According to the program description, Bible will spend the first week of the REU in Szeged, Hungary, where he will receive introductory training, participate in workshops related to academic writing and statistical techniques, learn about the background of the BAKOTA project and establish a connection with his research project and mentor.
The remaining five weeks will be spent in Vészt, Hungary, where he and other participants will carry out the various research projects using archaeological material from BAKOTA project excavations.
Throughout, Bible will live in a small town and learn about life in Hungary, work with an international research team, participate in seminars and workshops taught by experts on archaeological method and theory and the cultural history of Eastern Europe, visit museums and archaeological sites, and plan and complete an independent research project with a faculty mentor.
For his independent research project, Bible has chosen to focus on ceramic stylistic analysis, which will require him to document and compare patterning on mortuary ceramics.
“I chose this project because it focuses on comparative methods and themes such as language/linguistics and art, while being supported by physical/material evidence in the ground,” he said.
REU is good fit
Andrew Irvine, associate professor of philosophy and religion and Bible’s advisor, said he was “delighted” that his advisee has the opportunity for extended travel abroad. Irvine recommended him for the REU and wasn’t surprised about his selection.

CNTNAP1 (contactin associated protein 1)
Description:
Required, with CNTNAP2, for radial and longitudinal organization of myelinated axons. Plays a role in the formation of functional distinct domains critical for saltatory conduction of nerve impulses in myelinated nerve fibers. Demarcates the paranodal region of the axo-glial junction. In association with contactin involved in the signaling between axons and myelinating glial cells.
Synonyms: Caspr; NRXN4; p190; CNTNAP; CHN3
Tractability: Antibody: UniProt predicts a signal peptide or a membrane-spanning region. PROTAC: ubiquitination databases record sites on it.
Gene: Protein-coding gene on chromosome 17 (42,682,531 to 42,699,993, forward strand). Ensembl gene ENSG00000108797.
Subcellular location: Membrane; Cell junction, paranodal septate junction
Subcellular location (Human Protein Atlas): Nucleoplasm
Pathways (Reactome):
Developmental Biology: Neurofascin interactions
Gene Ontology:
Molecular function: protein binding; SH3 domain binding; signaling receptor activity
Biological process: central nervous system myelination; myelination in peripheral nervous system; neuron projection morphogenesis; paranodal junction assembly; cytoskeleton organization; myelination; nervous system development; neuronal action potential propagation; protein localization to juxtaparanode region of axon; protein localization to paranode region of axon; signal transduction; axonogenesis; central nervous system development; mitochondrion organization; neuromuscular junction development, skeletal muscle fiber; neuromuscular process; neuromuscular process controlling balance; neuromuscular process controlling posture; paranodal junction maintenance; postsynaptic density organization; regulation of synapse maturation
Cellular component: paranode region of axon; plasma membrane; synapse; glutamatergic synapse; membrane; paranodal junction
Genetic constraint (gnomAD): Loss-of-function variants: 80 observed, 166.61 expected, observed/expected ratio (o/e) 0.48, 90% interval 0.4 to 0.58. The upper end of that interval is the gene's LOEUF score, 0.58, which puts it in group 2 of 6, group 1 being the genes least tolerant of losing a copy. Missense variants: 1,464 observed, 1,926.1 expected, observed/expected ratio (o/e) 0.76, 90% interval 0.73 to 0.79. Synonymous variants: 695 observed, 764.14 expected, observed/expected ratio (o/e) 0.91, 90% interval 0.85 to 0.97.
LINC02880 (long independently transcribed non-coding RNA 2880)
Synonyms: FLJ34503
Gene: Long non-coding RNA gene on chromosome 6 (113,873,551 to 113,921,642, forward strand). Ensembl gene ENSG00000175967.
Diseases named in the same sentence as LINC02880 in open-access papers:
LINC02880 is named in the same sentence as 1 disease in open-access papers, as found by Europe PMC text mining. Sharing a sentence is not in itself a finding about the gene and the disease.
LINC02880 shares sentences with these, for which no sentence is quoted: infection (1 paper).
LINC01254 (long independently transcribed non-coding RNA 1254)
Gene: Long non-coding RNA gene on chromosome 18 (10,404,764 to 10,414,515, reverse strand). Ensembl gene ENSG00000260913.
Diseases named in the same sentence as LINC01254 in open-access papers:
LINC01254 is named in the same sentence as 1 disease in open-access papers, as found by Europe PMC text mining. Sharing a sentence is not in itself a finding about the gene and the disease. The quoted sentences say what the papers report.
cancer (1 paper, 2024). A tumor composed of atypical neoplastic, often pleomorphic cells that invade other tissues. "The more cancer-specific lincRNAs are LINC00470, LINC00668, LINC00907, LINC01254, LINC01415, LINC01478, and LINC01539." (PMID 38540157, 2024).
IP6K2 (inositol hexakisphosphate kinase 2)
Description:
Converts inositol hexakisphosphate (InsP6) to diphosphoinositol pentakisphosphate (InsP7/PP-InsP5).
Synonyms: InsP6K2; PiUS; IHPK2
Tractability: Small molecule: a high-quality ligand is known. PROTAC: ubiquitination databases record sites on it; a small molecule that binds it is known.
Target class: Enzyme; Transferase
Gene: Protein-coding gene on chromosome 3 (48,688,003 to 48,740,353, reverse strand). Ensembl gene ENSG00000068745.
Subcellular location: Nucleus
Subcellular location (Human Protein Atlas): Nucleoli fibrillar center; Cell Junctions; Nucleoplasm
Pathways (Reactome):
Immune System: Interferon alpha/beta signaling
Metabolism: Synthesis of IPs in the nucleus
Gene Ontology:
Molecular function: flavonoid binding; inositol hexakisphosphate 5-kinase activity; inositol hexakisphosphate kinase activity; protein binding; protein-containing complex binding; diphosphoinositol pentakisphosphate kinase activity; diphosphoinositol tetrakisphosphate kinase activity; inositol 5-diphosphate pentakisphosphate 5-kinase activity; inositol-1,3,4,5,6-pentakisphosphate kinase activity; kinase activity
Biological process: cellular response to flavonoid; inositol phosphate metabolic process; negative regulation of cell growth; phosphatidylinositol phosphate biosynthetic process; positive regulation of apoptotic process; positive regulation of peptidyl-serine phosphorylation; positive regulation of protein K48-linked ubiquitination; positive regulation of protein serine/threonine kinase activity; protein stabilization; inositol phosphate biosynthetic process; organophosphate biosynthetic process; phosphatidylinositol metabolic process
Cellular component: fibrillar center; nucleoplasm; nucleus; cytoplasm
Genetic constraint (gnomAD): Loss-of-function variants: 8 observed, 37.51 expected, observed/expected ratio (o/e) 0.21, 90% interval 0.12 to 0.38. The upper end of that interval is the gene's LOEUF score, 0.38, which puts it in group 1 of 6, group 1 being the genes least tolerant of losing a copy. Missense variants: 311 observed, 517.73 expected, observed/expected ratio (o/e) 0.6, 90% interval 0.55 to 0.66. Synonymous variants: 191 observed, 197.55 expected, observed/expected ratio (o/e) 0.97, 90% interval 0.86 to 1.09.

“Zach is smart, and his interests are broad, but he is also unembarrassed to admit when he is stumped,” Irvine said. “He hasn’t figured it all out, and he doesn’t pretend that he has. That makes him a real asset in collaborative settings, where it is important to share what you know, but also not pretend you know more than you do. BAKOTA depends on a collaborative model, so I felt I could recommend Zach very highly.
“Plus, Zach’s interests just seem to overlap with BAKOTA’s in many ways,” Irvine continued. “Zach wants to understand religion in terms of what it is to be human in the natural world. So he really likes bringing specific detail – like, for example, what did these people actually do in the way of burial rituals? – together with big picture thinking about what religion does for us. I hope this will be like an intensive case study that helps him sort through his big ideas more knowledgeably and confidently.”